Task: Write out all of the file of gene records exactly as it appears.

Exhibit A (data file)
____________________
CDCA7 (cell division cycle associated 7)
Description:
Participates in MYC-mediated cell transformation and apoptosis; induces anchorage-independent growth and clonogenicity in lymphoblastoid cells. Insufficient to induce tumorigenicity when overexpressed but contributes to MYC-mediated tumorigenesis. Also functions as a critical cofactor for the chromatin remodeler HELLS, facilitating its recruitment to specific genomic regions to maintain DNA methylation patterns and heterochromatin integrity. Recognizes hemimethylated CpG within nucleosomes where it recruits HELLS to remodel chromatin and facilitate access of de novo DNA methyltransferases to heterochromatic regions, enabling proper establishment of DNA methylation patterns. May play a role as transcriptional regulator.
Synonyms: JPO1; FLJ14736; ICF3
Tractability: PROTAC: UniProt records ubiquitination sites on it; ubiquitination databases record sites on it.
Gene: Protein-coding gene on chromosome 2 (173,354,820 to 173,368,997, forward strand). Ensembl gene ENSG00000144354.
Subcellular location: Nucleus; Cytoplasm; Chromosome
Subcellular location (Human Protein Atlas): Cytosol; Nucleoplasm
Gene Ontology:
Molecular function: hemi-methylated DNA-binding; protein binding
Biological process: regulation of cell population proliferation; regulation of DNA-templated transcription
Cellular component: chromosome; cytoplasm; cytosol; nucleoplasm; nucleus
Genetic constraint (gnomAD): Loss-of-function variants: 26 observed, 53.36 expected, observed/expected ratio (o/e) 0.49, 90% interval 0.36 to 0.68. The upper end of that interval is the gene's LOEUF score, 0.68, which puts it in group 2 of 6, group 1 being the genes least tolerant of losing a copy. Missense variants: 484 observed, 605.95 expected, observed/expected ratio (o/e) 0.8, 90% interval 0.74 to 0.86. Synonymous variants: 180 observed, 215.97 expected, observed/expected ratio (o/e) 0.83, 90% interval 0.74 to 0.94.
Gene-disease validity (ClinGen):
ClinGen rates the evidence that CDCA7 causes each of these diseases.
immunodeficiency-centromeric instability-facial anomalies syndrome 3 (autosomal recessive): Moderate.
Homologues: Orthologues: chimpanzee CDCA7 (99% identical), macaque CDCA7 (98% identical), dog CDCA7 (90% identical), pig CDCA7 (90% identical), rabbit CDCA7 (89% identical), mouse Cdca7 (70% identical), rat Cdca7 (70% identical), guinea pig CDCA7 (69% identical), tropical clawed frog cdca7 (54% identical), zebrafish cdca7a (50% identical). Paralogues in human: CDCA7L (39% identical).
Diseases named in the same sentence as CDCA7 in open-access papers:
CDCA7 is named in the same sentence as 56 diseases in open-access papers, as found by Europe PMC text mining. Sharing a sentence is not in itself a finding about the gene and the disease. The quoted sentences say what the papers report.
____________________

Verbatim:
CDCA7 (cell division cycle associated 7)
Description:
Participates in MYC-mediated cell transformation and apoptosis; induces anchorage-independent growth and clonogenicity in lymphoblastoid cells. Insufficient to induce tumorigenicity when overexpressed but contributes to MYC-mediated tumorigenesis. Also functions as a critical cofactor for the chromatin remodeler HELLS, facilitating its recruitment to specific genomic regions to maintain DNA methylation patterns and heterochromatin integrity. Recognizes hemimethylated CpG within nucleosomes where it recruits HELLS to remodel chromatin and facilitate access of de novo DNA methyltransferases to heterochromatic regions, enabling proper establishment of DNA methylation patterns. May play a role as transcriptional regulator.
Synonyms: JPO1; FLJ14736; ICF3
Tractability: PROTAC: UniProt records ubiquitination sites on it; ubiquitination databases record sites on it.
Gene: Protein-coding gene on chromosome 2 (173,354,820 to 173,368,997, forward strand). Ensembl gene ENSG00000144354.
Subcellular location: Nucleus; Cytoplasm; Chromosome
Subcellular location (Human Protein Atlas): Cytosol; Nucleoplasm
Gene Ontology:
Molecular function: hemi-methylated DNA-binding; protein binding
Biological process: regulation of cell population proliferation; regulation of DNA-templated transcription
Cellular component: chromosome; cytoplasm; cytosol; nucleoplasm; nucleus
Genetic constraint (gnomAD): Loss-of-function variants: 26 observed, 53.36 expected, observed/expected ratio (o/e) 0.49, 90% interval 0.36 to 0.68. The upper end of that interval is the gene's LOEUF score, 0.68, which puts it in group 2 of 6, group 1 being the genes least tolerant of losing a copy. Missense variants: 484 observed, 605.95 expected, observed/expected ratio (o/e) 0.8, 90% interval 0.74 to 0.86. Synonymous variants: 180 observed, 215.97 expected, observed/expected ratio (o/e) 0.83, 90% interval 0.74 to 0.94.
Gene-disease validity (ClinGen):
ClinGen rates the evidence that CDCA7 causes each of these diseases.
immunodeficiency-centromeric instability-facial anomalies syndrome 3 (autosomal recessive): Moderate.
Homologues: Orthologues: chimpanzee CDCA7 (99% identical), macaque CDCA7 (98% identical), dog CDCA7 (90% identical), pig CDCA7 (90% identical), rabbit CDCA7 (89% identical), mouse Cdca7 (70% identical), rat Cdca7 (70% identical), guinea pig CDCA7 (69% identical), tropical clawed frog cdca7 (54% identical), zebrafish cdca7a (50% identical). Paralogues in human: CDCA7L (39% identical).
Diseases named in the same sentence as CDCA7 in open-access papers:
CDCA7 is named in the same sentence as 56 diseases in open-access papers, as found by Europe PMC text mining. Sharing a sentence is not in itself a finding about the gene and the disease. The quoted sentences say what the papers report.